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Exploring how the climate is impacted by the seas in Indonesia

Climate impacted by the seas in Indonesia
Map of the Indonesian archipelago and a schematic of the Indonesian Throughflow (ITF), adapted from Gordon (2005). The red arrows represent the western route of the ITF, the blue arrows represent the eastern route of the ITF, and the green dashed arrows represent the South China Sea (SCS) Throughflow. Ban: Banda Sea; Flo: Flores Sea; Hal: Halmahera Sea; HE: Halmahera Eddy; Jav: Java Sea; Kar: Karimata Strait; Lif: Lifamatola Passage; Lom: Lombok Strait; Mak: Makassar Strait; MC: Mindanao Current; ME: Mindanao Eddy; Mal: Maluku Channel; NEC: North Equatorial Current; NECC: North Equatorial Counter Current; NGCC: New Guinea Coastal Current; Omb: Ombai Strait; SEC: South Equatorial Current; Sul: Sulawesi Sea; Tim: Timor Passage. Blue contours indicate 100 m isobath based on ETOPO1. Credit: Journal of Geophysical Research: Oceans (2023). DOI: 10.1029/2022JC019610

As part of global ocean circulation, warm water in the upper layer flows from the Pacific Ocean to the Indian Ocean through the Indonesian Archipelago. The flow through the archipelago, known as the Indonesian Throughflow, is neither a steady one nor a single stream as it navigates through the various seas, straits and passages.

A team of researchers published a study that investigated the role eddies play in determining the path and transit times through this major sea area—dynamics that ultimately influence the climate of the region. The researchers represent the University of Hawaiʻi at Mānoa, Tohoku University, Japan Agency for Marine-Earth Science and Technology, Kyushu University and the National Research and Innovation Agency of Indonesia.

Because of their warm surface temperature, the seas in the Indonesian Archipelago are an area where deep convection in the atmosphere develops, which is the heart of the overall atmospheric circulation in the tropics. The behavior of the Indonesian Throughflow is considered to be a factor that determines the in the region, which is influential for climate phenomena such as El Niño events.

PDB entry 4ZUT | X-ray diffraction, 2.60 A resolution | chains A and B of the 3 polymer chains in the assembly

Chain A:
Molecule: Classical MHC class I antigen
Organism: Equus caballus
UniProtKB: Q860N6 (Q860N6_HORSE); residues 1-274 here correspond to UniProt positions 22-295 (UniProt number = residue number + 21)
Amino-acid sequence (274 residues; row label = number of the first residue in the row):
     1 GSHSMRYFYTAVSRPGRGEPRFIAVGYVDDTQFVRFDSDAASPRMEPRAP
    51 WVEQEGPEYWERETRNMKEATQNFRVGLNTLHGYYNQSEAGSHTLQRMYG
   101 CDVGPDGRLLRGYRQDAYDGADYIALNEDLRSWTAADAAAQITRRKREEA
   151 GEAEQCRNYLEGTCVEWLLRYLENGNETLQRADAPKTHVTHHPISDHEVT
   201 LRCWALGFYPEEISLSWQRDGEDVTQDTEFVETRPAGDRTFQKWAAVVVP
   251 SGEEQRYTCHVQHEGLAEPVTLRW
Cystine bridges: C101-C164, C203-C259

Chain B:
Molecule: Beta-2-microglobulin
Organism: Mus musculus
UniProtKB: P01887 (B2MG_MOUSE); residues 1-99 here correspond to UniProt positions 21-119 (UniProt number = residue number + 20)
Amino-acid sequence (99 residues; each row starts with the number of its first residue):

M. Riza Iskander, the lead author of the study, spent many months at the International Pacific Research Center at UH Mānoa School of Ocean and Earth Science and Technology (SOEST) as part of the Tohoku University-UH jointly supervised graduate student program.

While at SOEST, Iskander, modeling specialist Yanli Jia, and oceanography professor Kelvin Richards, along with their co-authors, used a high-resolution ocean general circulation model to track simulated particles in the fluid flow of the Indonesian Throughflow and noted where and when the water properties change.

Influence on Indonesian current

They explored the role that flow variability plays in the Indonesian Throughflow pathway and its transit time through the major seas. The effects vary considerably depending on the route. In the Sulawesi Sea, flow fluctuations are large, seawater circulates over a wide area for an extended period, and rises from the middle to near the surface, causing significant changes in water properties due to turbulent mixing. On the other hand, in the Banda Sea, fluctuations of the current are slight, and the influence of eddies on the Indonesian current is negligible.

As progresses, the Indonesian Throughflow is also expected to change. Such changes may alter in the Indonesian Archipelago and Indian Ocean, modulate El Niño and the Indian Ocean Dipole Mode Phenomena, affecting local weather. In the future, the research team would like to clarify how the eddy effects on the path and residence time of the Indonesian Throughflow, are linked to water temperature in these areas, and thereby contribute to improving the accuracy of future projections.

The work is published in the Journal of Geophysical Research: Oceans.

More information: Mochamad Riza Iskandar et al, Effects of High‐Frequency Flow Variability on the Pathways of the Indonesian Throughflow, Journal of Geophysical Research: Oceans (2023). DOI: 10.1029/2022JC019610

Citation: Exploring how the climate is impacted by the seas in Indonesia (2023, May 31) retrieved 27 September 2023 from
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Observing Indonesian Throughflow transports of Timor Passage during strong Indian Ocean Dipole


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